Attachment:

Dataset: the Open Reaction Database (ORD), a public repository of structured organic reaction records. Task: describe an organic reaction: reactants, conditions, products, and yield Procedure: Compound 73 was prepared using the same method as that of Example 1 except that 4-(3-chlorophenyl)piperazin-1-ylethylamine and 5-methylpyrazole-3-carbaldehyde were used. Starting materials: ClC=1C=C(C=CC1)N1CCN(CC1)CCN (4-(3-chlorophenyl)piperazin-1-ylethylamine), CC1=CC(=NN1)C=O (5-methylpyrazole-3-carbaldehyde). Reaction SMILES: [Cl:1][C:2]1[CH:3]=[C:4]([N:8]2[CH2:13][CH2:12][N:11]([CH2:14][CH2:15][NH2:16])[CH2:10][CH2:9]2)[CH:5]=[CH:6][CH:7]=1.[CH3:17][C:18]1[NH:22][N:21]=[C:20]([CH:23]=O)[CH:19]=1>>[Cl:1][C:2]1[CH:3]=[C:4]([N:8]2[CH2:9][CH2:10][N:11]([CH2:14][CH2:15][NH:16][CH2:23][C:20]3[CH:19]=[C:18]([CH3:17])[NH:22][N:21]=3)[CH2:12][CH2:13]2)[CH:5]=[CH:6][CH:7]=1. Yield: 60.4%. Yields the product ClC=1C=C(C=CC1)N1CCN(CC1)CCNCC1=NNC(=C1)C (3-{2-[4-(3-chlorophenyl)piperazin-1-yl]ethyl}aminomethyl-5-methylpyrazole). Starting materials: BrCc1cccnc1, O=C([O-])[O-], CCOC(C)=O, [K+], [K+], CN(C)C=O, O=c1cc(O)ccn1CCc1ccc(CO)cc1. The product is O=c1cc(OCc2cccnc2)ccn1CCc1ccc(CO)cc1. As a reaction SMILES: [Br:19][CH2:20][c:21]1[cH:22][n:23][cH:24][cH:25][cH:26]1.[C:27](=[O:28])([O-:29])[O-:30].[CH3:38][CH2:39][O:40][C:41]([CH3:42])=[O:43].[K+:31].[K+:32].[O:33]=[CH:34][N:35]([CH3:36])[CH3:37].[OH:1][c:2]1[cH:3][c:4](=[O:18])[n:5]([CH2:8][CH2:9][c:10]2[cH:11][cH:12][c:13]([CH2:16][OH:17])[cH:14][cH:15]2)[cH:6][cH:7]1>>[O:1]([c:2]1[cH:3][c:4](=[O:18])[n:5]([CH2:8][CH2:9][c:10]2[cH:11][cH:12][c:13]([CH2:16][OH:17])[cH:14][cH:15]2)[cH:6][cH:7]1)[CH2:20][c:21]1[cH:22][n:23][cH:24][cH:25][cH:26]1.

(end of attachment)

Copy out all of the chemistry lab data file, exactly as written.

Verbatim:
Dataset: the Open Reaction Database (ORD), a public repository of structured organic reaction records. Task: describe an organic reaction: reactants, conditions, products, and yield Procedure: Compound 73 was prepared using the same method as that of Example 1 except that 4-(3-chlorophenyl)piperazin-1-ylethylamine and 5-methylpyrazole-3-carbaldehyde were used. Starting materials: ClC=1C=C(C=CC1)N1CCN(CC1)CCN (4-(3-chlorophenyl)piperazin-1-ylethylamine), CC1=CC(=NN1)C=O (5-methylpyrazole-3-carbaldehyde). Reaction SMILES: [Cl:1][C:2]1[CH:3]=[C:4]([N:8]2[CH2:13][CH2:12][N:11]([CH2:14][CH2:15][NH2:16])[CH2:10][CH2:9]2)[CH:5]=[CH:6][CH:7]=1.[CH3:17][C:18]1[NH:22][N:21]=[C:20]([CH:23]=O)[CH:19]=1>>[Cl:1][C:2]1[CH:3]=[C:4]([N:8]2[CH2:9][CH2:10][N:11]([CH2:14][CH2:15][NH:16][CH2:23][C:20]3[CH:19]=[C:18]([CH3:17])[NH:22][N:21]=3)[CH2:12][CH2:13]2)[CH:5]=[CH:6][CH:7]=1. Yield: 60.4%. Yields the product ClC=1C=C(C=CC1)N1CCN(CC1)CCNCC1=NNC(=C1)C (3-{2-[4-(3-chlorophenyl)piperazin-1-yl]ethyl}aminomethyl-5-methylpyrazole). Starting materials: BrCc1cccnc1, O=C([O-])[O-], CCOC(C)=O, [K+], [K+], CN(C)C=O, O=c1cc(O)ccn1CCc1ccc(CO)cc1. The product is O=c1cc(OCc2cccnc2)ccn1CCc1ccc(CO)cc1. As a reaction SMILES: [Br:19][CH2:20][c:21]1[cH:22][n:23][cH:24][cH:25][cH:26]1.[C:27](=[O:28])([O-:29])[O-:30].[CH3:38][CH2:39][O:40][C:41]([CH3:42])=[O:43].[K+:31].[K+:32].[O:33]=[CH:34][N:35]([CH3:36])[CH3:37].[OH:1][c:2]1[cH:3][c:4](=[O:18])[n:5]([CH2:8][CH2:9][c:10]2[cH:11][cH:12][c:13]([CH2:16][OH:17])[cH:14][cH:15]2)[cH:6][cH:7]1>>[O:1]([c:2]1[cH:3][c:4](=[O:18])[n:5]([CH2:8][CH2:9][c:10]2[cH:11][cH:12][c:13]([CH2:16][OH:17])[cH:14][cH:15]2)[cH:6][cH:7]1)[CH2:20][c:21]1[cH:22][n:23][cH:24][cH:25][cH:26]1.